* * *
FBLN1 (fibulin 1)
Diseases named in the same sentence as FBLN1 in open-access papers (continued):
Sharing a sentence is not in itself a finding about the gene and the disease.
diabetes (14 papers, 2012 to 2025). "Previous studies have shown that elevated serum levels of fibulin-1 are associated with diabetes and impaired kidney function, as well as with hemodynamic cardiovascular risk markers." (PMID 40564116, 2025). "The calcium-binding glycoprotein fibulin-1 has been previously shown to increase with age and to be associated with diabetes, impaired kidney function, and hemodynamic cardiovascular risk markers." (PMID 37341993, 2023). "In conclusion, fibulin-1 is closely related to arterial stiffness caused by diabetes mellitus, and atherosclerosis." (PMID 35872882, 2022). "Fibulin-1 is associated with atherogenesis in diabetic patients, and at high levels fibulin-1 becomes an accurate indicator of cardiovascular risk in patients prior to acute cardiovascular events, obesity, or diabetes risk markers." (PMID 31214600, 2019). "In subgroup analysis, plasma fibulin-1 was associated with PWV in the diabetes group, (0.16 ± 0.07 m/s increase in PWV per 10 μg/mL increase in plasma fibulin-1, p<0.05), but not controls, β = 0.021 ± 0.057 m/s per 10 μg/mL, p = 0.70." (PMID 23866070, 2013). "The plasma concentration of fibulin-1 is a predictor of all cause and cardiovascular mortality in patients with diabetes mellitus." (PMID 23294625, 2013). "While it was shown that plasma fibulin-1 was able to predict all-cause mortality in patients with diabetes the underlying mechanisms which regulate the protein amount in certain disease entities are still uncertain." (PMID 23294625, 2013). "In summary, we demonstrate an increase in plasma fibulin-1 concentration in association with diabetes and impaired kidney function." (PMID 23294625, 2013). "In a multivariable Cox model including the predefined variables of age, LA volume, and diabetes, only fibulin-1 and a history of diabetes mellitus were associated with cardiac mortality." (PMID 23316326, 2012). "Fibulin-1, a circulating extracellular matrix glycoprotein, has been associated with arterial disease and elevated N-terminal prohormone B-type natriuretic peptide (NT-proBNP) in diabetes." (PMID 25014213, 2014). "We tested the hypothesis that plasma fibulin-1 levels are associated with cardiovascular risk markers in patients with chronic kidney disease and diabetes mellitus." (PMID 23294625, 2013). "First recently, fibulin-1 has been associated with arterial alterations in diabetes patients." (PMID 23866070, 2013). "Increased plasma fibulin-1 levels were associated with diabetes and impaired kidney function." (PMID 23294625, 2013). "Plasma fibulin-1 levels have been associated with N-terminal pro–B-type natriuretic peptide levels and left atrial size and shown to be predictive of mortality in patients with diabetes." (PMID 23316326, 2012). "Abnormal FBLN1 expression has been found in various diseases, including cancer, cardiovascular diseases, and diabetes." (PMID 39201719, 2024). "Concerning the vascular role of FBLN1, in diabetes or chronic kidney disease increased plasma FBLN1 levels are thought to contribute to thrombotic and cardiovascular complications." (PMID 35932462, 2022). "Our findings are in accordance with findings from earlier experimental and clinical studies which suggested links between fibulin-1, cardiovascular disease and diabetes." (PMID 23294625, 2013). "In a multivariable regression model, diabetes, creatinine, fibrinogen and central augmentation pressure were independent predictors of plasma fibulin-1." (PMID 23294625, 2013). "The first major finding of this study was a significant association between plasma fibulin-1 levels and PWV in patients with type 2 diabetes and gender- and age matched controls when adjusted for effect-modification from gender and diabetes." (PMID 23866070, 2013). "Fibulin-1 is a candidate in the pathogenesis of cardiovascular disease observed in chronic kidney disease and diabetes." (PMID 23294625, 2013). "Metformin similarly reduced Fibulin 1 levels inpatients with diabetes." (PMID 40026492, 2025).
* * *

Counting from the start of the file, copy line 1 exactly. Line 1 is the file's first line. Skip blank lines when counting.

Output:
FBLN1 (fibulin 1)